Project Ultra Violite adopts mobile UV-C system to disinfect subdivided flats
Issue No. 103 May 2020
The COVID-19 outbreak is causing widespread disruption to daily life. Hong Kong people living in cramped subdivided flats with poor hygiene conditions have been particularly hard hit. In light of this alarming situation, Lingnan University (LU), Caritas Youth and Community Service, Health In Action, and Grassroots’ Livelihood Alliance are jointly launching “Project Ultra Violite” to provide a free, efficient UV disinfection service for 1,000 subdivided flats. It is the territory’s first community-wide programme using UV disinfection technology.
Dr Albert Ko (left) and a Lingnan University student carry out UV disinfection in a subdivided flat.
The project is supported by a HK$500,000 donation from Jockey Club “COVID-19 Emergency Fund”. Thirty mobile UV-C Germicidal Light systems have been designed and assembled by the Lingnan Entrepreneurship Initiative of the University. The first stage of the project will provide free, rapid UV disinfection services for 1,000 subdivided flats, and 120 Health Ambassadors, trained by LU, have volunteered to provide disinfection services in older districts, to help to prevent the virus from spreading through the units, and reduce the risks of household infection and community outbreaks.
The Project Ultra Violite uses the UV-C lamp with a wavelength of 253.7nm found in the traditional biological science laboratory as the blueprint. Scientific research shows that UV light can effectively kill 95 per cent of viruses, bacteria and fungi, preventing the spread of pathogens through the air or on the surface of objects. The mobile protection device, portable stand, intelligent sensor, remote control, and the household power supply of the UV-C system have been designed and assembled by LU. It takes 30 minutes to complete the whole house disinfection process.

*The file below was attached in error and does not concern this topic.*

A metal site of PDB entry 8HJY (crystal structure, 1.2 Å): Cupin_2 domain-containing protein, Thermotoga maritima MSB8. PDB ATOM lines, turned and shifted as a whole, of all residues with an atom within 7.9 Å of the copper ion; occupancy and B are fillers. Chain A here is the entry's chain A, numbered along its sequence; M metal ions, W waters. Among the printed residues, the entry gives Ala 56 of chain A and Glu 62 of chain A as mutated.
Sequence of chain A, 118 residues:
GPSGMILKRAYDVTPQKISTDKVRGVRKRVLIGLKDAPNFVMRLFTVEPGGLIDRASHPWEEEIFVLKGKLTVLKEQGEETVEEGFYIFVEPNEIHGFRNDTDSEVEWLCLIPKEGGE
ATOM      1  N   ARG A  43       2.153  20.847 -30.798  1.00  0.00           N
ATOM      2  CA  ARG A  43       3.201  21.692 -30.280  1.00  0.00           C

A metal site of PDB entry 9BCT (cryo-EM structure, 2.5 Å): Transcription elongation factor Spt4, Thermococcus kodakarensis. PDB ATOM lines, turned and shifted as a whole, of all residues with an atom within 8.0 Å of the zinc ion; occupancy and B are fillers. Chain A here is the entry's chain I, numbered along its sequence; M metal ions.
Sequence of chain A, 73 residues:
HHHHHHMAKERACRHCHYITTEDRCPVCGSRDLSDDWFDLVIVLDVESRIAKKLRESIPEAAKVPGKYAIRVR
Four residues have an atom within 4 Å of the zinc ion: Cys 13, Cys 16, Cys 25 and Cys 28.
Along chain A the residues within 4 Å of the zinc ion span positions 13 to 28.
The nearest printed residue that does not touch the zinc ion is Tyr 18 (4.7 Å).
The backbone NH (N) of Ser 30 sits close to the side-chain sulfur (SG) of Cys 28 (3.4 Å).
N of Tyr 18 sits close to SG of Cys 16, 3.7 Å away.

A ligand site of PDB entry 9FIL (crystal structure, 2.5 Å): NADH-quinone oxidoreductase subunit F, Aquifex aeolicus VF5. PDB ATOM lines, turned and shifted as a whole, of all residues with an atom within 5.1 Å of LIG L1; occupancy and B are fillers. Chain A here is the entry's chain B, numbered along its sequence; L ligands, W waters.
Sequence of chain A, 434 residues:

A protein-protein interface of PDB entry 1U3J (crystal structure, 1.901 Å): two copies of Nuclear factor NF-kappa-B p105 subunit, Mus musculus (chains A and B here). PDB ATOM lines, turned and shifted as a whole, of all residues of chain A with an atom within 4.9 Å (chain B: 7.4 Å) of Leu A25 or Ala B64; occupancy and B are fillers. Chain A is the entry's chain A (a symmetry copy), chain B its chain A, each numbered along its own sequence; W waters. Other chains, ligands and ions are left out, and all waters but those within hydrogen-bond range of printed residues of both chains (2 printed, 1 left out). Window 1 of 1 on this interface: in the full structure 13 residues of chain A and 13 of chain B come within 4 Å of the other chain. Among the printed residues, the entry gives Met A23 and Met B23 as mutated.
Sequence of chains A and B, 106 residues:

This is Hong Kong’s first community-wide programme using UV disinfection technology. “The germicidal UV-C light is a mature technology for disinfection, but it has no wider application in society. As there are no similar products on the market, we have had to design and assemble this ourselves,” said project leader Dr Albert Ko Wing-yin, Director of Lingnan Entrepreneurship Initiative, adding that the device is intended to clean cramped subdivided flats with poor hygiene conditions, where the “killing virus” is a priority concern. It is light enough to be carried up buildings without elevators and equipped with a remote on/off switch and motion sensor to ensure the UV-C lamp automatically shuts down if opened - an extra safety measure.
Dr Ko said that the operation teams have already disinfected 150 households since late April, and that the response has been very positive and encouraging. He hopes the next stage will have 300 mobile UV-C systems and more Health Ambassadors, and provide regular disinfection services for subdivided flats and even small houses.